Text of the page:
Opinion

Will Budget help in real agriculture growth?

Ajaya K Sahu/Bornali Bhandari | Updated on February 24, 2021

The allocations show that the focus is more on income support than improving crop and livestock yields

That agricultural sector is critical for the overall socio-economic development of the country needs no re-stating. On average, the agriculture and allied sector accounted for 20 per cent of GDP between 2012-13 and 2019-20 and is estimated to be 27 per cent in 2020-21. The Ministry of Statistics and Programme Implementation in its First Advance Estimates has estimated that the sector will register 3.4 per cent growth in 2020-21. This is close to the average medium-run growth of 3.5 per cent between 2012-13 and 2019-20.

Agriculture is characterised by low labour productivity employing 45 per cent of the workforce (MoSPI; 2018-19). India’s farmers are overly dependent on the South-West monsoon, as only 49 per cent of the gross cropped area is irrigated, thereby creating huge uncertainties. Further, both yield and percentage of irrigated gross cropped area vary widely across States (see chart). The two are strongly correlated.

Investment in agriculture has stagnated over the last five years. Gross capital formation to output ratio in the sector declined from the average of 13 per cent during 2011-12 to 2014-15 to 10.5 per cent during 2015-16 to 2019-20 (MoSPI, February 21). It is not surprising that while crop yields in India have gone up over time, the country continues to lag in international comparisons (Lok Sabha Question No. 82, November 2016). According to the NITI Aayog Doubling Farmers’ Income Report, even livestock productivity is low, which forms a significant share of farmers’ income.

 

In Union Budget 2021-22, on average, the total combined expenditures of the Ministry of Agriculture & Farmers’ Welfare and Ministry of Fisheries, Animal Husbandry & Dairying formed 5 per cent of the total Central expenditure. The 2021-22 Budget Estimate (BE) has declined compared to 2020-21 BE by (-)7.5 per cent.

Let’s examine the key allocations in the Budget as a percentage of total expenditure of the two Ministries put together under different heads:

Improving crop and livestock productivity: Green Revolution (9.9 per cent), to improve yield and productivity in the sector.

Pradhan Mantri Kisan Sichai Yojana (2.9 per cent): The impact of this scheme is doubtful due to the under-utilisation of funds in 2020-21 and its ambiguous impact on increasing irrigation intensity.

The corpus fund for Micro Irrigation Funder under NABARD has increased from ₹5,000 crore to ₹10,000 crore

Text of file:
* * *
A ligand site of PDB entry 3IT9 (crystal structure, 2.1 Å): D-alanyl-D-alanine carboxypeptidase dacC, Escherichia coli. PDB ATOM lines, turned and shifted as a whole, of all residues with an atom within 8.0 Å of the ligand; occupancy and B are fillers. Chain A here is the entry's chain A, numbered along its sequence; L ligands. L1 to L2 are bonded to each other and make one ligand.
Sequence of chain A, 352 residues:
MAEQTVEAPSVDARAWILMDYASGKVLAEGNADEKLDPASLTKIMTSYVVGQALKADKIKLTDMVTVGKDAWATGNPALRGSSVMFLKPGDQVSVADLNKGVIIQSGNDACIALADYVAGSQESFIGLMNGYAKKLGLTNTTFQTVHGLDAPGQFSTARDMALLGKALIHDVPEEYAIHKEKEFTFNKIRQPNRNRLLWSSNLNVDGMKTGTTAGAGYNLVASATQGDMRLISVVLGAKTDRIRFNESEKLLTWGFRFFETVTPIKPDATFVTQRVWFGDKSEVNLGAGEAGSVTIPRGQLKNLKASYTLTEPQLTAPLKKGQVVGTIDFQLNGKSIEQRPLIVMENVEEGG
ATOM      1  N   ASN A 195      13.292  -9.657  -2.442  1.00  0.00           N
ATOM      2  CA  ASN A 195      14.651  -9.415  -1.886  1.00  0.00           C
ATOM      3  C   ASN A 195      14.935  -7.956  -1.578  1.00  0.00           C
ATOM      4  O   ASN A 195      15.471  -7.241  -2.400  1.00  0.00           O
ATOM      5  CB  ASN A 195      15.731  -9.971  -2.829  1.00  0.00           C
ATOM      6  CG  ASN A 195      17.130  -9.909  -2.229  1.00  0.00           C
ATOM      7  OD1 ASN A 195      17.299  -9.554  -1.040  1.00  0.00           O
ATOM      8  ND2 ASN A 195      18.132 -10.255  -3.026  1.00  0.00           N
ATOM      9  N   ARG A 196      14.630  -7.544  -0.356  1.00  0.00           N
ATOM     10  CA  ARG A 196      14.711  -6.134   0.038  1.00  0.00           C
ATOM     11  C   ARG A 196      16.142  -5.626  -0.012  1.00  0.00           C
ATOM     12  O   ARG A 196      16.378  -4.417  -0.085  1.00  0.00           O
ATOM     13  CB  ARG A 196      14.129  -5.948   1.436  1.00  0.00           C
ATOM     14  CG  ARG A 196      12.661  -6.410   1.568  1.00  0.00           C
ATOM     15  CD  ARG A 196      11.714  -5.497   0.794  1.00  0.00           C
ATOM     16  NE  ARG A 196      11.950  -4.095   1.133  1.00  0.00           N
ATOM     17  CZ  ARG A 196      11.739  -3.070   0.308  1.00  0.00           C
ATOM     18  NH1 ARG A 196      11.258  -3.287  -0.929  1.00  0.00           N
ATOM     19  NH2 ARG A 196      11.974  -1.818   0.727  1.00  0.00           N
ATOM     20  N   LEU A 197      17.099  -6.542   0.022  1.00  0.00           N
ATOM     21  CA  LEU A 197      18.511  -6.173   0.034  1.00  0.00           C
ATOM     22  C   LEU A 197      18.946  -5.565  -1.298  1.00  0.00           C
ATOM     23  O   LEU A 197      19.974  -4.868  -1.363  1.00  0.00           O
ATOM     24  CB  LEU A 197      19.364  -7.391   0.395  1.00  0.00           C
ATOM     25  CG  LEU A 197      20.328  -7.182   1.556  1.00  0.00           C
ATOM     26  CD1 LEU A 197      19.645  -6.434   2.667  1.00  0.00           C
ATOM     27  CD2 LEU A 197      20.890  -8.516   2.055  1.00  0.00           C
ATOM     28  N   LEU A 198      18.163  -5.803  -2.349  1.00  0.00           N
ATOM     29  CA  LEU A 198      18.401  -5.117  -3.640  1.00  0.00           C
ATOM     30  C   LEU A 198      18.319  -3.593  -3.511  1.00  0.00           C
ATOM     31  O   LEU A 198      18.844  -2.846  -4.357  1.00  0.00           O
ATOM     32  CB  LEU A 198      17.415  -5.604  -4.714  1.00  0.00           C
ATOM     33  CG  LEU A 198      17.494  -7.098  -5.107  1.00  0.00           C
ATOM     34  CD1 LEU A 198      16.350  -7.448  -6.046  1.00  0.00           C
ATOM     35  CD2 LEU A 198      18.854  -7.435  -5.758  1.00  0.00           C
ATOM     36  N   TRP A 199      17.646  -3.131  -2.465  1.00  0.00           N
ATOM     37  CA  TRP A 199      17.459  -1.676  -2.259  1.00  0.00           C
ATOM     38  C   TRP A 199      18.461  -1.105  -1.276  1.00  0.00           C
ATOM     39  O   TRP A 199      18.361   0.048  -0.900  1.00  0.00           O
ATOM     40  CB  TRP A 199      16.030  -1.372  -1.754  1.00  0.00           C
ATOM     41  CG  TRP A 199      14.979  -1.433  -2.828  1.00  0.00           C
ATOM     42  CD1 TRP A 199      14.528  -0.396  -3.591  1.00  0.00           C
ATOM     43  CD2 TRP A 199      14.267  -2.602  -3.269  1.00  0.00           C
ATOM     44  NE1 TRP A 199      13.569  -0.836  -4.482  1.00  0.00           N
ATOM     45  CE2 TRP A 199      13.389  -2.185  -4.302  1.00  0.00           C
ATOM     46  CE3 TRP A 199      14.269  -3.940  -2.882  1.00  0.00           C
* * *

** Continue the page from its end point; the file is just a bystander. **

Improving agricultural support activities: Interest subsidy to short-term credit to farmers (14.3 per cent); and Pradhan Mantri Fasal Bima Yojana (11.8 per cent).

The reduced allocations across schemes makes it doubtful whether farmers will get MSPs.

Market intervention Scheme and Price Support Scheme (1.1 per cent): It was underspent in 2020-21 and allocation under this has been reduced from ₹0.02 trillion in 2020-21 (BE) to ₹0.015 trillion in 2021-22 (BE).

A related point is that Food Corporation of India (FCI) under the National Food Security Act procures cereals, mostly rice and wheat, and thus helps farmers get MSPs for their produce. Allocation under this has increased from ₹0.8 trillion in 2020-21 (BE) to ₹2 trillion in 2021-22 (BE). However, if the financial support of ₹1.4 trillion extended through loans from National Small Savings Fund to FCI in 2020-21 (BE) is added (it was brought under the Budget in 2021-22), there was a decline in allocation between the two periods.

Agriculture Infrastructure Fund (0.7 per cent): This is a new scheme introduced last year designed to provide medium-long term debt financing facility to a variety of stakeholders .

Income support: The allocation for PM-KISAN (47.8 per cent) is ₹0.7 trillion in 2021-22 (BE), ₹0.1 trillion less than 2020-21 (BE). The scheme is not reaching all farmer households and is not necessarily pro-poor. Consequently, the scheme is underachieving its target of 14 crore farmers.

Capital expenditure in this sector forms only 1.5 per cent of total expenditure, but Budget allocation in 2021-22 has gone up by 147.4 per cent. And 97.2 per cent of the capital expenditure in this sector is for food storage and warehousing, and investments in agricultural financial institutions. Animal husbandry is the only sub-item under this sector which has experienced a decline in allocation.

In sum, the focus of the Budget is towards income support and improving agricultural support activities. However, early evidence indicates that PM-KISAN is mis-targeting and allocations for MSP supporting schemes are being reduced.

Also, barring micro-irrigation schemes, limited attention is being paid to improving actual crop or livestock yields. The systemic stagnancy in the core of the agricultural sector may hold back future growth.

Sahu is a Senior Research Analyst and Bhandari is a Senior Fellow at NCAER. Views are personal

 

Published on February 24, 2021

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